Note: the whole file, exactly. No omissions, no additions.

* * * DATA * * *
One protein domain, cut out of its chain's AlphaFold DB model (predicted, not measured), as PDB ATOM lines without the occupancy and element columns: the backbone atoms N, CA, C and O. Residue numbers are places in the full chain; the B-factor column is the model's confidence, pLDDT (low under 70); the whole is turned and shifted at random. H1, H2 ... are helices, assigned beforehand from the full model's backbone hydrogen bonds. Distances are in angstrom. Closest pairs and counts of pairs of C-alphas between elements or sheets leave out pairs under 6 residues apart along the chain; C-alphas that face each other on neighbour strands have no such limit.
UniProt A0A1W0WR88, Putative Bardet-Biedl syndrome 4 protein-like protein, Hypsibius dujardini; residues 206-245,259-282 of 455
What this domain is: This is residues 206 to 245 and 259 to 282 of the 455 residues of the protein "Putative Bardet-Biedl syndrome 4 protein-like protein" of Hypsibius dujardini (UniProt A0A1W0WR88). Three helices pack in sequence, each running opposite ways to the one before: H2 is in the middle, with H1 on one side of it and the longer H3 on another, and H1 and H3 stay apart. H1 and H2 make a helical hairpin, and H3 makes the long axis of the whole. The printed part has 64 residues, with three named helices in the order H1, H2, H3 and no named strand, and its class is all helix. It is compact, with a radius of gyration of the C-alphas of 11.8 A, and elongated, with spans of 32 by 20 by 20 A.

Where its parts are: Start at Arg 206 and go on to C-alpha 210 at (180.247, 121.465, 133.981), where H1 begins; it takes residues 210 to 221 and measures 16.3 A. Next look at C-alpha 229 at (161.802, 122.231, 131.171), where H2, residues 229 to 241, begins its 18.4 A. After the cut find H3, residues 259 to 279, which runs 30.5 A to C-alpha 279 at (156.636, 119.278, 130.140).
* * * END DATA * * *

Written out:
One protein domain, cut out of its chain's AlphaFold DB model (predicted, not measured), as PDB ATOM lines without the occupancy and element columns: the backbone atoms N, CA, C and O. Residue numbers are places in the full chain; the B-factor column is the model's confidence, pLDDT (low under 70); the whole is turned and shifted at random. H1, H2 ... are helices, assigned beforehand from the full model's backbone hydrogen bonds. Distances are in angstrom. Closest pairs and counts of pairs of C-alphas between elements or sheets leave out pairs under 6 residues apart along the chain; C-alphas that face each other on neighbour strands have no such limit.
UniProt A0A1W0WR88, Putative Bardet-Biedl syndrome 4 protein-like protein, Hypsibius dujardini; residues 206-245,259-282 of 455
What this domain is: This is residues 206 to 245 and 259 to 282 of the 455 residues of the protein "Putative Bardet-Biedl syndrome 4 protein-like protein" of Hypsibius dujardini (UniProt A0A1W0WR88). Three helices pack in sequence, each running opposite ways to the one before: H2 is in the middle, with H1 on one side of it and the longer H3 on another, and H1 and H3 stay apart. H1 and H2 make a helical hairpin, and H3 makes the long axis of the whole. The printed part has 64 residues, with three named helices in the order H1, H2, H3 and no named strand, and its class is all helix. It is compact, with a radius of gyration of the C-alphas of 11.8 A, and elongated, with spans of 32 by 20 by 20 A.

Where its parts are: Start at Arg 206 and go on to C-alpha 210 at (180.247, 121.465, 133.981), where H1 begins; it takes residues 210 to 221 and measures 16.3 A. Next look at C-alpha 229 at (161.802, 122.231, 131.171), where H2, residues 229 to 241, begins its 18.4 A. After the cut find H3, residues 259 to 279, which runs 30.5 A to C-alpha 279 at (156.636, 119.278, 130.140).